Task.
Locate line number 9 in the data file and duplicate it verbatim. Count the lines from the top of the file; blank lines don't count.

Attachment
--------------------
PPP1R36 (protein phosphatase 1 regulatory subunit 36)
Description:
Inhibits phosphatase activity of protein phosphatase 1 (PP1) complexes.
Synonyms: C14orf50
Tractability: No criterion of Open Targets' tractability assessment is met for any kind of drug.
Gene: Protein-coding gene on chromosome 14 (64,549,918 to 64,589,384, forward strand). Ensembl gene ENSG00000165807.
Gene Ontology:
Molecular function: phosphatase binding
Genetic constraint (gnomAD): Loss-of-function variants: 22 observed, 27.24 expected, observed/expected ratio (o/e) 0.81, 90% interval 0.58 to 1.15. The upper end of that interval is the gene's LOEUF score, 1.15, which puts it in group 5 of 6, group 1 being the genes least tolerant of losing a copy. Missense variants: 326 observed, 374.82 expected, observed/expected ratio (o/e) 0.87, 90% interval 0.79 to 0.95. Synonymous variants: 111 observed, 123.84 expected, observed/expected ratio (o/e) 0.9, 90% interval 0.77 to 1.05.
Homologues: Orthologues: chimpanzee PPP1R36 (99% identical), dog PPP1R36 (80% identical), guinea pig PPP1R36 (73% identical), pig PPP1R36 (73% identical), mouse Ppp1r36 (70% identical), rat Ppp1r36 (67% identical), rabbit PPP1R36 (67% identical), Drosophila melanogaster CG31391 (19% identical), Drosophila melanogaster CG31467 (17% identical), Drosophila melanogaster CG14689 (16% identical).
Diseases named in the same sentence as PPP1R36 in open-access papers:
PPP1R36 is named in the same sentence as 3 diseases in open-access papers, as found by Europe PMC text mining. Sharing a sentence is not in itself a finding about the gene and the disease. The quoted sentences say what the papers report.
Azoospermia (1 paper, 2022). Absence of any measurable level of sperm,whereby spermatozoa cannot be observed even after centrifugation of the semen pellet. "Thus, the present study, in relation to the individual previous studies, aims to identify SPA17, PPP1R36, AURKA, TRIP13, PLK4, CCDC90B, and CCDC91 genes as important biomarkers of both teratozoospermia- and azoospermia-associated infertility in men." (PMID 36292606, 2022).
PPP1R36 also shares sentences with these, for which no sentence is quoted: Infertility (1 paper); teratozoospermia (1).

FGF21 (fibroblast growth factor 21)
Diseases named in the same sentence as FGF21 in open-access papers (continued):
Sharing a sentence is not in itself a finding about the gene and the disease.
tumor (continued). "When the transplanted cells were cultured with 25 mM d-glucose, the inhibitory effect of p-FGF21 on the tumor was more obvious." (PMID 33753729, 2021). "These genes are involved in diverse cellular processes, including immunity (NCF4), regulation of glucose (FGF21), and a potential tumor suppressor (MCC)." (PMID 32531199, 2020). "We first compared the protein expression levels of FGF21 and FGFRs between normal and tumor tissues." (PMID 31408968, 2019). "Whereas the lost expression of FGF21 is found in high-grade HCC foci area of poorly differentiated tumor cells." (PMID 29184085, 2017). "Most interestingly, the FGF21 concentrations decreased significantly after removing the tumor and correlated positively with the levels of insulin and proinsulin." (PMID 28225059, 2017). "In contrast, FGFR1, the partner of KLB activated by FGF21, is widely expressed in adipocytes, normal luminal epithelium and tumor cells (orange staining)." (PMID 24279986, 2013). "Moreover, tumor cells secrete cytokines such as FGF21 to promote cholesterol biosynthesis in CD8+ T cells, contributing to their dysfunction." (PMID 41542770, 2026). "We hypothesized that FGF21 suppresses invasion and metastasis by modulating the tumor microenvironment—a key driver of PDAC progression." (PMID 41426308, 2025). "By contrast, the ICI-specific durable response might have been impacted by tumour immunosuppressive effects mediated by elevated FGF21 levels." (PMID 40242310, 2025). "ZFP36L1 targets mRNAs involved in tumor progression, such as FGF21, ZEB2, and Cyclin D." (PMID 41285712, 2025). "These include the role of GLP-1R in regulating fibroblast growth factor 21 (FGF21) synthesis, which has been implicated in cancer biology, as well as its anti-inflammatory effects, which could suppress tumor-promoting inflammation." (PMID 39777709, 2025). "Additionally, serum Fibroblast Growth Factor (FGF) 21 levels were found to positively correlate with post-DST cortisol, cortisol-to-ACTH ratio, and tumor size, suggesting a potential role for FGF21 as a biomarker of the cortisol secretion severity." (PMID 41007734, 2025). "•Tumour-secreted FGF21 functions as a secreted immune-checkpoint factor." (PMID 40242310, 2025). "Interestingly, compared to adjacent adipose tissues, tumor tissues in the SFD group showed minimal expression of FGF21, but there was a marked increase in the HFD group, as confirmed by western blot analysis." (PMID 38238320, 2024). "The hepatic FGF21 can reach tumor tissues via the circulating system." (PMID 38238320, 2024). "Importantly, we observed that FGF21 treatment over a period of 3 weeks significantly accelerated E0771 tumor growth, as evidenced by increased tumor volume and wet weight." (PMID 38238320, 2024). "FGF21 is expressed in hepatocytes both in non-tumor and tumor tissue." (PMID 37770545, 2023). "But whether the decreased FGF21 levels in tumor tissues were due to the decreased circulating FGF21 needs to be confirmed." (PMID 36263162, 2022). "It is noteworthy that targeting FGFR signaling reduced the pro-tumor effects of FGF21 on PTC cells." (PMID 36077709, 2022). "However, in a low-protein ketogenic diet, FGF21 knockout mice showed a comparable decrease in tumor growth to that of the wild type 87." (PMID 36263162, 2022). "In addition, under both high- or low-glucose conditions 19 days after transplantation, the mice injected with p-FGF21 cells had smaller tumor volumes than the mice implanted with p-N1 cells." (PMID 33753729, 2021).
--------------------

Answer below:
Genetic constraint (gnomAD): Loss-of-function variants: 22 observed, 27.24 expected, observed/expected ratio (o/e) 0.81, 90% interval 0.58 to 1.15. The upper end of that interval is the gene's LOEUF score, 1.15, which puts it in group 5 of 6, group 1 being the genes least tolerant of losing a copy. Missense variants: 326 observed, 374.82 expected, observed/expected ratio (o/e) 0.87, 90% interval 0.79 to 0.95. Synonymous variants: 111 observed, 123.84 expected, observed/expected ratio (o/e) 0.9, 90% interval 0.77 to 1.05.